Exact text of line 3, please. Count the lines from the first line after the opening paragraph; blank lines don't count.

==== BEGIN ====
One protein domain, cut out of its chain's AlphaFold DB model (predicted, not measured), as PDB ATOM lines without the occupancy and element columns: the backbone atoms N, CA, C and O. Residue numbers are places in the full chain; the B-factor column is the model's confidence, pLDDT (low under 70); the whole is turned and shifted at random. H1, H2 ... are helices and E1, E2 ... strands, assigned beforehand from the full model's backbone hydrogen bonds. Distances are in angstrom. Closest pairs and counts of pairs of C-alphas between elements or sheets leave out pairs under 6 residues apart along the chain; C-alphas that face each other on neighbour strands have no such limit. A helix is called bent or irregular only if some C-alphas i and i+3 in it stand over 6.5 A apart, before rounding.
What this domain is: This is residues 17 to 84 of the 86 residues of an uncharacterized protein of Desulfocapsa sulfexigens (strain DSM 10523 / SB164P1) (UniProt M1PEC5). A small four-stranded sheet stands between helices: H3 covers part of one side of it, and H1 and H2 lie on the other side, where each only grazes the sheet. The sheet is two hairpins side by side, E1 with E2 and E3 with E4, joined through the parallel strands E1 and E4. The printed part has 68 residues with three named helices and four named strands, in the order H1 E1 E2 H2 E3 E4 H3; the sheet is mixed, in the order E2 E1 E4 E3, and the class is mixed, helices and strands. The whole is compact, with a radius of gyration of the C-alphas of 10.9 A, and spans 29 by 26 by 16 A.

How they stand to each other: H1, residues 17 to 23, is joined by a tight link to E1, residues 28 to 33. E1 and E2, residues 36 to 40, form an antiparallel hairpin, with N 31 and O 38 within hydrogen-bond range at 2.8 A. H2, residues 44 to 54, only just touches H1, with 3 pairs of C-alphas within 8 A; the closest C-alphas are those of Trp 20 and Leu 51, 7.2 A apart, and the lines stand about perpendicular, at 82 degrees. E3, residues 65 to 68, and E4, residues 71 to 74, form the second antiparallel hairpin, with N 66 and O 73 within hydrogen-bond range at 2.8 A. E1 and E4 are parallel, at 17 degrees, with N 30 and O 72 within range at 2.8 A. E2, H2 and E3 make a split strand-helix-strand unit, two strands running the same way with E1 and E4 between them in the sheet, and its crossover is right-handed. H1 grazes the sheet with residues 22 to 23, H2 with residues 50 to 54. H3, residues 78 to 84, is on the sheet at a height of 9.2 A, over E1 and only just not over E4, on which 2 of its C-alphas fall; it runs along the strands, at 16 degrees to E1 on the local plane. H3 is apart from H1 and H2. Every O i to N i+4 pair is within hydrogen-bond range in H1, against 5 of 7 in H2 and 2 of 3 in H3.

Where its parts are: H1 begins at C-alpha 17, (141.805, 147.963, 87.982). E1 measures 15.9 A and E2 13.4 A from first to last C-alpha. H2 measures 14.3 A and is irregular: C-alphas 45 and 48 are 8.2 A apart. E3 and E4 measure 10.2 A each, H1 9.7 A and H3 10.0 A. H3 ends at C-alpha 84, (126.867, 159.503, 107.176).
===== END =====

Where its parts are: H1 begins at C-alpha 17, (141.805, 147.963, 87.982). E1 measures 15.9 A and E2 13.4 A from first to last C-alpha. H2 measures 14.3 A and is irregular: C-alphas 45 and 48 are 8.2 A apart. E3 and E4 measure 10.2 A each, H1 9.7 A and H3 10.0 A. H3 ends at C-alpha 84, (126.867, 159.503, 107.176).